The Oculus Go is one of the first completely self-contained, dedicated VR devices heading to the consumer market. That means it does not have to be tethered to a computer, but has all the parts needed inside.
- Self Contained Unit Designed for VR
- Excellent Price
- High Quality Optics
- Locked into Oculus Ecosystem
- Built in Speakers Rather Than Headphones
- Limited Power
VRS OVERALL RATINGRecomended Not Recomended
The Oculus Go is one of the first completely self-contained, dedicated VR devices heading to the consumer market. That means it does not have to be tethered to a computer, but has all the parts needed inside. It also means the device is only meant for VR, from it’s ergonomics to the optics and screen. That’s quite unlike mobile VR solutions that co-opt a smartphone to do something it was never designed for.
The Oculus Go also has the advantage of a very attractive price. Starting at just $199 one would expect many people to get one in their Christmas stocking. Oculus also had more than 1000 Go apps ready prior to launch.
The Go also shows us what the future direction of VR ergonomics are. At least when it comes to Oculus. While HMDs such as the Rift are pretty rigid and very much designed to appeal to geeks, the Go is a consumer device through and through. It’s made to look at home in a lounge or a handbag. Like the Google Daydream HMD the Go makes extensive use of fabrics and soft surfaces.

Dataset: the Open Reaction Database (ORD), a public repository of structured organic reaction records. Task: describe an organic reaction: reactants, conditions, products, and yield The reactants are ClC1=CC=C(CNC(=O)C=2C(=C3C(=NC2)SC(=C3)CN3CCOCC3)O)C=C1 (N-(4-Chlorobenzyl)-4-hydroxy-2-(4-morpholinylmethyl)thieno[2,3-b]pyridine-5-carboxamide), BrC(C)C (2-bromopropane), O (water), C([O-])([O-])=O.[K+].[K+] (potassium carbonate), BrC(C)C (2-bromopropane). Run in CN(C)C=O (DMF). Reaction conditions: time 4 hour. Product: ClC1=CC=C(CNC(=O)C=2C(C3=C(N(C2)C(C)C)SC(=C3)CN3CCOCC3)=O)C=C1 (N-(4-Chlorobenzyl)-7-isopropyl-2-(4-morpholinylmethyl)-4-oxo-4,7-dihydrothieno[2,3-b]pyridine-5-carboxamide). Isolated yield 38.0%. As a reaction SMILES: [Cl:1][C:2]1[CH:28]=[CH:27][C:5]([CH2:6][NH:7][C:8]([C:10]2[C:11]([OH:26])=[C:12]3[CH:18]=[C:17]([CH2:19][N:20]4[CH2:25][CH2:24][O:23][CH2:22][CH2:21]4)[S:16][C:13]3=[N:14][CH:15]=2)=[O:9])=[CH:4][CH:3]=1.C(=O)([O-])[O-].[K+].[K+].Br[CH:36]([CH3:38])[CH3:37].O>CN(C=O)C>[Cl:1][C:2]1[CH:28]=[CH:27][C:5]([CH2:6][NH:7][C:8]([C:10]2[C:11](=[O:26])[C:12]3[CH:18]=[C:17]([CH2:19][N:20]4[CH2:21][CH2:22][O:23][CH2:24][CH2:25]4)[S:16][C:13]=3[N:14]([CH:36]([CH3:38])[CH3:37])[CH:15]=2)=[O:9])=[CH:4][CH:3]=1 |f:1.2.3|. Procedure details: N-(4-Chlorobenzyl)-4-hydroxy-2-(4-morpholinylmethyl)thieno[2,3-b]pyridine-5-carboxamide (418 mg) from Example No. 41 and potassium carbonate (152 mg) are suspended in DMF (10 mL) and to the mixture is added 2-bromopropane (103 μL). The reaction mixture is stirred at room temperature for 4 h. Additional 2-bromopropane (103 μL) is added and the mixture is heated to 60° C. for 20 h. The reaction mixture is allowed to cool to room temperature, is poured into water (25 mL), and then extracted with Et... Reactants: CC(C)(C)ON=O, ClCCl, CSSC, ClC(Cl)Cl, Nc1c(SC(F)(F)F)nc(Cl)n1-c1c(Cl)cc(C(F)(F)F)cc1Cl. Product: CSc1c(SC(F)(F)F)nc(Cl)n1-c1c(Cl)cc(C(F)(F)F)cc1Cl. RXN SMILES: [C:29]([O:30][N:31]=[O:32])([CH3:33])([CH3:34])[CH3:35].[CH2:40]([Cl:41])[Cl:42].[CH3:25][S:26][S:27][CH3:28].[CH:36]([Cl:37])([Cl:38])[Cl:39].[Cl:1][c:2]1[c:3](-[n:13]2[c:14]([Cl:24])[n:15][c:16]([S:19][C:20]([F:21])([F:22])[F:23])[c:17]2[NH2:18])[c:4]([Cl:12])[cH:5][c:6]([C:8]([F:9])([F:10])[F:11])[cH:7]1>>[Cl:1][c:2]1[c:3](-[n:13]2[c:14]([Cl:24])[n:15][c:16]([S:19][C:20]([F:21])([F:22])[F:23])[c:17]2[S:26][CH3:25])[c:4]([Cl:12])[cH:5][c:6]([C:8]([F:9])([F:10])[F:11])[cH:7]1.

The Go has an interesting number of design decisions. For one, there are no built-in headphones, but there are built-in speakers that provide spatial audio. The idea behind this is to make using the devices as convenient as possible as well, presumably, not to cut people off using the device in public spaces. You can use your own headphones however.
The optics also represent an advancement over even the premium Oculus Rift. Oculus have indicated that that the optical setup in the Go eliminates the screen door effect many VR units suffer from. Although the high-resolution LCD panels certainly help.
It’s not clear whether the Go can be used tethered to other devices, but it’s likely buying the Go will lock you into the Oculus/Facebook walled garden. This has both pros and cons, but nothing takes away from the fact that the Go is a pioneering device that’s at the forefront of making VR a mainstream experience.
|Display||Fast Switch LCD|
|Field of view||110°|
|Sensors||Internal Head Tracking|
|Audio||Internal Speakers or Own Headphones|